The lukewarm, bubbly water felt strangely soothing on Rosamond’s bare skin. Far off, she heard the gentle rush of the spring that fed the pool. Closer at hand the only sounds were water lapping against the sides of the bath and quiet breathing. She floated, lost in a dreamlike trance, until the peaceful interlude was abruptly shattered by a shrill feminine voice.
“This will not do. Allons, demoiselles! Ne restez pas dans la fontaine.”
Startled, Rosamond tried to right herself but only succeeded in submerging. Nearby, Lina was in similar difficulty, but she sloshed about, gasping and swallowing copious amounts of tepid water until she was hauled upright by Diony. Once she regained her own footing, Rosamond spared them only a glance, enough to see that, mortified, Lina stood with head down, hiding behind the dripping mass of her hair. Wet, it was the color of ebony. Dry, it more closely resembled mud. Where she grasped Lina’s arm, Diony’s bony hand trembled.
Reassured that both would survive, Rosamond turned her attention to their discoverer. Madame Poitier, one of Lady Bridget’s waiting gentlewomen, stood at the edge of the bath. Backlit by the candles, swathed all in black, as befit a widowed refugee who’d fled the wars of religion in her homeland, Louise Poitier’s face was set in an implacable expression. One foot tapped impatiently on the stone flooring and her arms were folded across her chest. In this mood she seemed a formidable figure, but Rosamond hoped it was only a trick of the light. The tallow candles she’d brought were so old that they sputtered like rushdips, casting deceptive shadows and adding a sense of menace to everything about their surroundings.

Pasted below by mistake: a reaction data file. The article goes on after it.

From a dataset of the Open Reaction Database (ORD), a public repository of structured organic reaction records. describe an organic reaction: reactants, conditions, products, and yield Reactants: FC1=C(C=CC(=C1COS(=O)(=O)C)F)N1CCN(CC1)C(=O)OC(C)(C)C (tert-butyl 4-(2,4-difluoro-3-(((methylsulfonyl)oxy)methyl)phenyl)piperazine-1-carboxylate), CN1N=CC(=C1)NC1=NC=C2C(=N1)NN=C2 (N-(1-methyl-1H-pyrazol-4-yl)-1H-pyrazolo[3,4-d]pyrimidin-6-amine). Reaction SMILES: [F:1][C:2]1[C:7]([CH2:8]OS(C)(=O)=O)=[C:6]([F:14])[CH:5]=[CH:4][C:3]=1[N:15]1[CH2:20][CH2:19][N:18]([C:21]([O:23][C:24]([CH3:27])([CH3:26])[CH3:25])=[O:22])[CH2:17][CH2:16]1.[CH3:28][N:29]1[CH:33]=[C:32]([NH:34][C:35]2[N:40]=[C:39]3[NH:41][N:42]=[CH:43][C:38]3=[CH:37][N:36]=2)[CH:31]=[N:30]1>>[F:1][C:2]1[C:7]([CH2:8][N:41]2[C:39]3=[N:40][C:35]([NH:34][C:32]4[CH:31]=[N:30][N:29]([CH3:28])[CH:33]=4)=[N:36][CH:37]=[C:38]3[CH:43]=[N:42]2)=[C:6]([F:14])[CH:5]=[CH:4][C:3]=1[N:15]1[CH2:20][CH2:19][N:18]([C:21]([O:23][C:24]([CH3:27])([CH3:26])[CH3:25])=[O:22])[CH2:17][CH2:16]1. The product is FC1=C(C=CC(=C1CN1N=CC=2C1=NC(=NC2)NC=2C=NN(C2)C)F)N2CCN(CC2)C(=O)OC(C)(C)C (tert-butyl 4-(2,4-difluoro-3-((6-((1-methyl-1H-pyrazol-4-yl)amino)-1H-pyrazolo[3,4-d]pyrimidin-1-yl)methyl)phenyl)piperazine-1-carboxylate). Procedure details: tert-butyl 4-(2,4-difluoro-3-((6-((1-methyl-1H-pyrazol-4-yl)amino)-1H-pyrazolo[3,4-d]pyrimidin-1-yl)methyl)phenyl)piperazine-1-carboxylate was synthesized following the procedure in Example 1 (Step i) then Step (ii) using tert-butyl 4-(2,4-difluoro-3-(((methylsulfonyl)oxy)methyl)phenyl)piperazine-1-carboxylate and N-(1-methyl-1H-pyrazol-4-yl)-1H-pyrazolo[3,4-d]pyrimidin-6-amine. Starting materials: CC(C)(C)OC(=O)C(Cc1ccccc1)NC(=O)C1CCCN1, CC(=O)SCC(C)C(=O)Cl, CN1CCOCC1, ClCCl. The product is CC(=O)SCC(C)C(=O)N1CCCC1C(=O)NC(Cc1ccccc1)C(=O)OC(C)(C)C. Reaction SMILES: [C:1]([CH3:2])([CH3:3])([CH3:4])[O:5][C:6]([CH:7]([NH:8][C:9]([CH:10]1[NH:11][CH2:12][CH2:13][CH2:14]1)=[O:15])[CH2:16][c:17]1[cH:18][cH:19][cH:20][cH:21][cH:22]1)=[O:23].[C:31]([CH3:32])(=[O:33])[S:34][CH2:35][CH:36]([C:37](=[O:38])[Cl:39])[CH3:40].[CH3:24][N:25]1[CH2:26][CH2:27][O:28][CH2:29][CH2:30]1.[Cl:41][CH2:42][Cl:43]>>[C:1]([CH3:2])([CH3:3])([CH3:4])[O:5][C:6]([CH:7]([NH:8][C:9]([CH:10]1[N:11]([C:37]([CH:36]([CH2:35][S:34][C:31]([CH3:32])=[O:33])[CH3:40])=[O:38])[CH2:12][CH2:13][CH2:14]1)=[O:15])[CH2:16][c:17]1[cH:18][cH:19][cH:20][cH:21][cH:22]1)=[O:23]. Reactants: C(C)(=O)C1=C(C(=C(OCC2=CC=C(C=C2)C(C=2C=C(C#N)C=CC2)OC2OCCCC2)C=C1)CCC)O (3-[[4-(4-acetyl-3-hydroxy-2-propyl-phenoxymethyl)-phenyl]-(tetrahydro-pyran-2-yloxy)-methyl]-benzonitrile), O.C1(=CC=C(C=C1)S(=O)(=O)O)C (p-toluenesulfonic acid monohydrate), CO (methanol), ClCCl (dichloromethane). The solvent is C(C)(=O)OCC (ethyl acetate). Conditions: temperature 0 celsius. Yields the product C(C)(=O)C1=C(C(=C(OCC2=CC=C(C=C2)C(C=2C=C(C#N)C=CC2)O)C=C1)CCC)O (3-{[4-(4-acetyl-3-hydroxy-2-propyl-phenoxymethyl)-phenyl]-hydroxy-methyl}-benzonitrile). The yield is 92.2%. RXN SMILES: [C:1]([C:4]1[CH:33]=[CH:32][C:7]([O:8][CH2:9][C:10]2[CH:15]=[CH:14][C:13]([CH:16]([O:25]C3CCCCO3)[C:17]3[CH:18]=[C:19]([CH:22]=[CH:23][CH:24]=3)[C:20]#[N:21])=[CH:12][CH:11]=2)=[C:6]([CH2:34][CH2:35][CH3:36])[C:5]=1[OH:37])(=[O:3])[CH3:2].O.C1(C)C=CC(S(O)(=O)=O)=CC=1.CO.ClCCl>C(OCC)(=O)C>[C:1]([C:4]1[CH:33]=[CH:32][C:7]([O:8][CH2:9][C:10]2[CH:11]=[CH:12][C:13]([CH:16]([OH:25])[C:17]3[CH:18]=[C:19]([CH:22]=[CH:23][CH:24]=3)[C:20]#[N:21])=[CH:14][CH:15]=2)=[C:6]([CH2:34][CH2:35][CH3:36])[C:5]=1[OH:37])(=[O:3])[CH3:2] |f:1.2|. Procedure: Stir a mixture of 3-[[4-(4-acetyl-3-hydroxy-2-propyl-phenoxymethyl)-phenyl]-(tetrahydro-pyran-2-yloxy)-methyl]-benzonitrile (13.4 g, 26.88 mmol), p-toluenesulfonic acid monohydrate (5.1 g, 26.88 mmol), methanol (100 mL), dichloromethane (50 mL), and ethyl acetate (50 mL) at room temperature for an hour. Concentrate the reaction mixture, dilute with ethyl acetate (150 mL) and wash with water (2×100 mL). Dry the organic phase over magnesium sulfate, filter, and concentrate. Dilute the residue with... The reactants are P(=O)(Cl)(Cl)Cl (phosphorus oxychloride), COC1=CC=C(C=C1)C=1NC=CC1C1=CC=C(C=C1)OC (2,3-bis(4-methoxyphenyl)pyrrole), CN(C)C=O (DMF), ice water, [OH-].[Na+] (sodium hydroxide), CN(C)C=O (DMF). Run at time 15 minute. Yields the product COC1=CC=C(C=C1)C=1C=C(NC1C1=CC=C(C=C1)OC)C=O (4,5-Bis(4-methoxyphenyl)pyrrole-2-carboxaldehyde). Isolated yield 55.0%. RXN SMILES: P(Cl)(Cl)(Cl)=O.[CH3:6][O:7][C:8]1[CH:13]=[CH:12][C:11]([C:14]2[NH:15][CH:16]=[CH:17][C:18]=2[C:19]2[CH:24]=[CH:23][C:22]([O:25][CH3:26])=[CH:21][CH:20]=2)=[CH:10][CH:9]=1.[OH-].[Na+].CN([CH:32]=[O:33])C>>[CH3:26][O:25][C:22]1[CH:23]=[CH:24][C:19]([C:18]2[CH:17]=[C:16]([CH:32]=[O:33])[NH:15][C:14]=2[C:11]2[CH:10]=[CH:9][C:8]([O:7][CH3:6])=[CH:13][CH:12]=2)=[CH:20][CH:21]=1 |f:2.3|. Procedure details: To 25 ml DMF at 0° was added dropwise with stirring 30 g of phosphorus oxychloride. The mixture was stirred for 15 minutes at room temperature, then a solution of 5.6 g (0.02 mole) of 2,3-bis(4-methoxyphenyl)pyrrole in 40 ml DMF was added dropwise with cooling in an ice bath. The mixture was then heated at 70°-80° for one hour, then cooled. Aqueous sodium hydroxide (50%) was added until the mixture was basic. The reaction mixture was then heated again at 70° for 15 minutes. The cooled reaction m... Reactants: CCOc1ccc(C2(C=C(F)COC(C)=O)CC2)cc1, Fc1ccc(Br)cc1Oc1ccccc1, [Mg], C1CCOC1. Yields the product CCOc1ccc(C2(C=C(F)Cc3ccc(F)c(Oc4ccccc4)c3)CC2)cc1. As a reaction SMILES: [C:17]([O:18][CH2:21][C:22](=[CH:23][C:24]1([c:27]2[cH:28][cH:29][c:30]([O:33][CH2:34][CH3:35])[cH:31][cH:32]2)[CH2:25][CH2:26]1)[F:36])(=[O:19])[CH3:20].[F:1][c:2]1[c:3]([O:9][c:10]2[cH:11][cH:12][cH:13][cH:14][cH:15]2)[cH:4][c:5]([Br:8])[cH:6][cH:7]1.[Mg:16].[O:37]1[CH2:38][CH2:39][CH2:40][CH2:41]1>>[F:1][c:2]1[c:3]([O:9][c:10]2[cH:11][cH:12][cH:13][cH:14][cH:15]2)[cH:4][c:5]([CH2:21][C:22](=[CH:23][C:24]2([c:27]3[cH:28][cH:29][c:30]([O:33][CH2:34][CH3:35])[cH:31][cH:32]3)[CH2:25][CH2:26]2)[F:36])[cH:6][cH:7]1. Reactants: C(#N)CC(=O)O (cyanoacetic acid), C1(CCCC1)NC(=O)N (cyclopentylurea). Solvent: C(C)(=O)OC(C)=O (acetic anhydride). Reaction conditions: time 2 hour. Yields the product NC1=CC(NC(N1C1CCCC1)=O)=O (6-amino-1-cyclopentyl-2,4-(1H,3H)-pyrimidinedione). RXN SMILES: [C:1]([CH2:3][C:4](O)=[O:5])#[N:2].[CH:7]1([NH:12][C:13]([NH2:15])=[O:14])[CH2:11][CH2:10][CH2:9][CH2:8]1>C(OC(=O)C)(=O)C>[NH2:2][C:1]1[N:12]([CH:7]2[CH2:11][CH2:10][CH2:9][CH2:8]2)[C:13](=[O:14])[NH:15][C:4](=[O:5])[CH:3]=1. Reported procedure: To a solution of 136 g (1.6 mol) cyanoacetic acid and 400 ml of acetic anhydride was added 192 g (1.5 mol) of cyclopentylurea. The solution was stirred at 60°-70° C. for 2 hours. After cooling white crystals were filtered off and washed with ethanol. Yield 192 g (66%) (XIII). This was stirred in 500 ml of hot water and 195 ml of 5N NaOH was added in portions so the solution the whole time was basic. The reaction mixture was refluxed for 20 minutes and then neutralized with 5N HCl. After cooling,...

Rosamond took her time wading to the edge of the pool. The other two girls had already scrambled out of the water and gathered up their discarded garments by the time she reached it. Since none of them had thought to bring towels, Diony used her chemise to dry herself before she put on any clothing. Lina, more anxious to cover her nakedness, simply pulled her undergarment over her wet and shivering body.
The night air felt harsh as well as cold, especially after the soothing warmth of the healing waters, but Rosamond refused to be hurried. Her movements slow, she dressed herself. All the while, her mind raced. She knew why she and her friends were here, but what had drawn Madame Poitier? When she dared meet Madame’s eyes, the anxiety she saw there only confused her further.
“Return at once to Bawkenstanes Manor and contemplate your transgressions,” the Frenchwoman said. “Say nothing of this to anyone. On the morrow, after church, you will come to me to work on your embroidery and we will speak further of your sins and how you may be absolved of them.”
Lina and Diony bolted, glad of the reprieve. Rosamond hung back. “Do you mean to tell Lady Bridget you found us here?”
“Run along home, jeune fille,” Madame Poitier answered, her smile enigmatic. “If you obey me now, this will remain our petit secret.”